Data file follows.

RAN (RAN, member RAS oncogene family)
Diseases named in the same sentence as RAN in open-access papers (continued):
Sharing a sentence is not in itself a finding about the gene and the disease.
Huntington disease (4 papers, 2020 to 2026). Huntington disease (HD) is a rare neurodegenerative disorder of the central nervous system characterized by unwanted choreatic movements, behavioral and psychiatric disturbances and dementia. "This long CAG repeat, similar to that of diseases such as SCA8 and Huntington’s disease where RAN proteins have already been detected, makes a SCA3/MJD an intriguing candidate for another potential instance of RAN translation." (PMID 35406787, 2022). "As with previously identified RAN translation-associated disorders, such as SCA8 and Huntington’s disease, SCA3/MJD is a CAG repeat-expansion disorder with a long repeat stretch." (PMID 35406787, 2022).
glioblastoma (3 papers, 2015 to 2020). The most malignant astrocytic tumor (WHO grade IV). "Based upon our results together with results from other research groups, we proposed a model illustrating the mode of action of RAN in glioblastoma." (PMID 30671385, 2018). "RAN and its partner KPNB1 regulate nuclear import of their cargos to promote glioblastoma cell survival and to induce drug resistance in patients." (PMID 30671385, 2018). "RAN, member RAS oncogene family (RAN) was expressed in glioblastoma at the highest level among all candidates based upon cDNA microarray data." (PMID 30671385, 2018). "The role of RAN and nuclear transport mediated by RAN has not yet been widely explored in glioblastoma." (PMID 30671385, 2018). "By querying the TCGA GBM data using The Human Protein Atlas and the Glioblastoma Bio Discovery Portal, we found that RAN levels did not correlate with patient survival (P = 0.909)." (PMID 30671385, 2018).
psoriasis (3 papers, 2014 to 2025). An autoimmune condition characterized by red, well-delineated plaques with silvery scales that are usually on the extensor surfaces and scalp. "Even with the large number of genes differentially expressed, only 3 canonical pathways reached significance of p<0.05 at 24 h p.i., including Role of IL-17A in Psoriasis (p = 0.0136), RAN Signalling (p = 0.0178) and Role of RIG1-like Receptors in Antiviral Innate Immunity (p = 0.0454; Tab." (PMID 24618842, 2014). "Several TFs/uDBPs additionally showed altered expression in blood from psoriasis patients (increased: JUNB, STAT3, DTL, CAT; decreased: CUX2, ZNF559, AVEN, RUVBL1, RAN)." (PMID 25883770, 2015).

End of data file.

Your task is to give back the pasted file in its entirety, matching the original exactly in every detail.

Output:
RAN (RAN, member RAS oncogene family)
Diseases named in the same sentence as RAN in open-access papers (continued):
Sharing a sentence is not in itself a finding about the gene and the disease.
Huntington disease (4 papers, 2020 to 2026). Huntington disease (HD) is a rare neurodegenerative disorder of the central nervous system characterized by unwanted choreatic movements, behavioral and psychiatric disturbances and dementia. "This long CAG repeat, similar to that of diseases such as SCA8 and Huntington’s disease where RAN proteins have already been detected, makes a SCA3/MJD an intriguing candidate for another potential instance of RAN translation." (PMID 35406787, 2022). "As with previously identified RAN translation-associated disorders, such as SCA8 and Huntington’s disease, SCA3/MJD is a CAG repeat-expansion disorder with a long repeat stretch." (PMID 35406787, 2022).
glioblastoma (3 papers, 2015 to 2020). The most malignant astrocytic tumor (WHO grade IV). "Based upon our results together with results from other research groups, we proposed a model illustrating the mode of action of RAN in glioblastoma." (PMID 30671385, 2018). "RAN and its partner KPNB1 regulate nuclear import of their cargos to promote glioblastoma cell survival and to induce drug resistance in patients." (PMID 30671385, 2018). "RAN, member RAS oncogene family (RAN) was expressed in glioblastoma at the highest level among all candidates based upon cDNA microarray data." (PMID 30671385, 2018). "The role of RAN and nuclear transport mediated by RAN has not yet been widely explored in glioblastoma." (PMID 30671385, 2018). "By querying the TCGA GBM data using The Human Protein Atlas and the Glioblastoma Bio Discovery Portal, we found that RAN levels did not correlate with patient survival (P = 0.909)." (PMID 30671385, 2018).
psoriasis (3 papers, 2014 to 2025). An autoimmune condition characterized by red, well-delineated plaques with silvery scales that are usually on the extensor surfaces and scalp. "Even with the large number of genes differentially expressed, only 3 canonical pathways reached significance of p<0.05 at 24 h p.i., including Role of IL-17A in Psoriasis (p = 0.0136), RAN Signalling (p = 0.0178) and Role of RIG1-like Receptors in Antiviral Innate Immunity (p = 0.0454; Tab." (PMID 24618842, 2014). "Several TFs/uDBPs additionally showed altered expression in blood from psoriasis patients (increased: JUNB, STAT3, DTL, CAT; decreased: CUX2, ZNF559, AVEN, RUVBL1, RAN)." (PMID 25883770, 2015).